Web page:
Sheriff’s Department protects Orange County from voter fraud


The minute the polls closed on Tuesday night, the Orange County Sheriff’s Department sprang into action.

“It’s a hive of activity,” said Loren Webb, reserve captain for southwest operations overseeing the 88 reserve deputies on duty Tuesday night. “There’s hundreds of people working in there and we’re making sure only the right people are in the right areas.”

Rows of boxes are lined up at the Orange County Registrar of Voters building in Santa Ana to collect election equipment after the polls close.
Photo by Steven Georges/Behind the Badge

A total of 76 reserve deputies dispatched countywide to collect and safely deliver ballots to the Orange County Registrar of Voters office in Santa Ana, while others secured the Registrar’s building.

“There’s been a lot of heightened attention on Orange County elections this year,” said Ray Grangoff, OCSD Government Relations Manager. “With the control of the House of Representatives at stake, both parties are putting a tremendous amount of resources into the election. It’s always important that we are out there protecting the sanctity of the vote, but I think there’s an added level of scrutiny this time around because there’s so much that depends on this election.”

Orange County is the fifth largest jurisdiction in the United States, with 1.5 million registered voters, two thirds of which vote by mail.

“What’s more important than making sure that democracy goes smooth in our county?” Webb asked. He’s been volunteering to work election night for 23 years. “There’s a ton of people that are working to make sure that this goes smooth and I just have a little part in organizing the security here at the vote tally center.”

Orange County Sheriff’s Deputies Robert Monticup, M. Montano, and Joshua Money, right, pick up kits and are each teamed with a driver from the Orange County Register of Voters to pick up ballots and election equipment and bring them back to the Register of Voters headquarters for counting and processing.
Photo by Steven Georges/Behind the Badge

This year, voter turnout appeared to exceed expectations, with lines more than an hour long in some areas, including at the Registrar’s office. Ali Pirmoradi, senior communications technician for the OCSD, waited for 1.5 hours to vote before his shift in the dispatch center.

“It’s fun,” Pirmoradi said. “Working dispatch, you see what’s going on everywhere. It’s more crowded than the last election.”

The 43 vans and 33 trucks, each manned with a driver and a deputy, visited 33 Orange County sites – some requiring several trips to collect everything – to deliver ballots and polling place materials (including thousands of voting machines, tables, chairs, and more) to the Registrar’s office. At the office, eleven reserve deputies provided security. Strict rules are in place, with Registrar workers wearing color-coded t-shirts that determine which areas they’re allowed in.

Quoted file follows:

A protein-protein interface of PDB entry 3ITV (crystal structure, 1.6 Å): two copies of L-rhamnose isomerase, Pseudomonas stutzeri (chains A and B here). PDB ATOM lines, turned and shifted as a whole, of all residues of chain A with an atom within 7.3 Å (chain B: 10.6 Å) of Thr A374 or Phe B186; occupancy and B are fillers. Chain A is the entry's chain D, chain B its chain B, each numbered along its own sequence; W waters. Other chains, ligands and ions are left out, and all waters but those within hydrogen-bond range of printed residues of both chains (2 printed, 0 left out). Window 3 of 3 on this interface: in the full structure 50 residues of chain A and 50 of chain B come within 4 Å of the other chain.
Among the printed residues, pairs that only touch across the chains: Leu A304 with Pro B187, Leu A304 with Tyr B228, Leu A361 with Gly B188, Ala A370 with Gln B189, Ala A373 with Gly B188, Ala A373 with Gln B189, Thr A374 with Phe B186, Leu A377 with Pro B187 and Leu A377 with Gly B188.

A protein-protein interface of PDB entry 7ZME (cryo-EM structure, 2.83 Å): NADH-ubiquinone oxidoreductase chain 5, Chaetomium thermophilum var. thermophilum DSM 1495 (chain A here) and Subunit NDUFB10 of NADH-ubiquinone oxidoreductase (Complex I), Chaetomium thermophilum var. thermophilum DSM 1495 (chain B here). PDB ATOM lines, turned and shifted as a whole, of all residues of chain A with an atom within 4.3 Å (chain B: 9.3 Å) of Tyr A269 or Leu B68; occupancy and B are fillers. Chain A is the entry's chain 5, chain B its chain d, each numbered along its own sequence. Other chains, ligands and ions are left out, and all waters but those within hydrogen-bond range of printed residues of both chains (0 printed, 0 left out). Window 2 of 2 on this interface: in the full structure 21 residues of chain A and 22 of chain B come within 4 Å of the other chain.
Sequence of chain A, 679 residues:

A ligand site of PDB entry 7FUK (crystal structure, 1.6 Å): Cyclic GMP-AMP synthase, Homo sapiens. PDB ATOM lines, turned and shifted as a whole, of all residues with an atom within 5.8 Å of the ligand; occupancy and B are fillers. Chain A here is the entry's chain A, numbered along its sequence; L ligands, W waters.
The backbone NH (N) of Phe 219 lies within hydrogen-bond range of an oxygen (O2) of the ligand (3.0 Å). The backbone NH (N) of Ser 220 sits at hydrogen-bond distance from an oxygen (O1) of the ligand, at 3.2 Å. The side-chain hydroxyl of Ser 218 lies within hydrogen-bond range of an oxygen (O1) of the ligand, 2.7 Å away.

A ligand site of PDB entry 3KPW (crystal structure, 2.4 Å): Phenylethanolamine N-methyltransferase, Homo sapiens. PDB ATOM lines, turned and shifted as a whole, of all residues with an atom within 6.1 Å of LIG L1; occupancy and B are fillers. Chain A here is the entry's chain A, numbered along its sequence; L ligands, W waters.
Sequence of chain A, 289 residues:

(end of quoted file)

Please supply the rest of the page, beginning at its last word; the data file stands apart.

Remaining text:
Portable tally computers arrive at the Orange County Registrar of Voters building as the seals are broken, serial numbers recorded, and flash drives with results removed.
Photo by Steven Georges/Behind the Badge

The volunteer deputies save the county quite a bit of money, said Adriana Spirescu, ballot transportation coordinator and the senior communication technician for the Orange County Sheriff’s Department.

“They’re full sworn peace officers but they’re providing that service at no cost to the taxpayer, which is a good thing,” said Ray Grangoff, OCSD Government Relations Manager. “They are… just escorting the Registrar of Voters workers, making sure they’re safe, making sure there’s no attempts to compromise the sanctity of the ballot or any attempts by anyone to steal ballots. Really, it’s to protect the integrity of the vote.”

Flash drives with tally results are removed from portable computers for processing as they arrive at the Orange County Registrar of Voters building from polling places.
Photo by Steven Georges/Behind the Badge

The deputies are also on hand throughout election day and available to answer any polling-related calls for service or handle any problems that may arise.

“We are being watchful of the polling places,” Grangoff said. There haven’t been any issues in Orange County in recent years, he said. “Oftentimes, the uniform is a deterrent.”

The OCSD has been providing election security to the Registrar of Voters for more than three decades. Deputies guard the doors during candidate filing deadlines as well, to ensure that candidates file by 5 p.m. sharp.

Portable computers with election results arrive from polling places in Orange County for processing at the Orange County Registrar of Voters building in Santa Ana.
Photo by Steven Georges/Behind the Badge

Once the trucks and vans return to the Registrar of Voters office, the more than 300 Registrar employees and volunteers make quick haste unloading materials onto a conveyor belt and ensuring ballots are counted.

“This is a great opportunity to do some public service and to give back to the community,” said Reserve Commander Mike Beekman, who has been helping on election nights for the past 25 years. “I feel very strongly that voting is very important to our society and this is an opportunity for us to support the voting process. I think most of the guys here probably feel the same way.”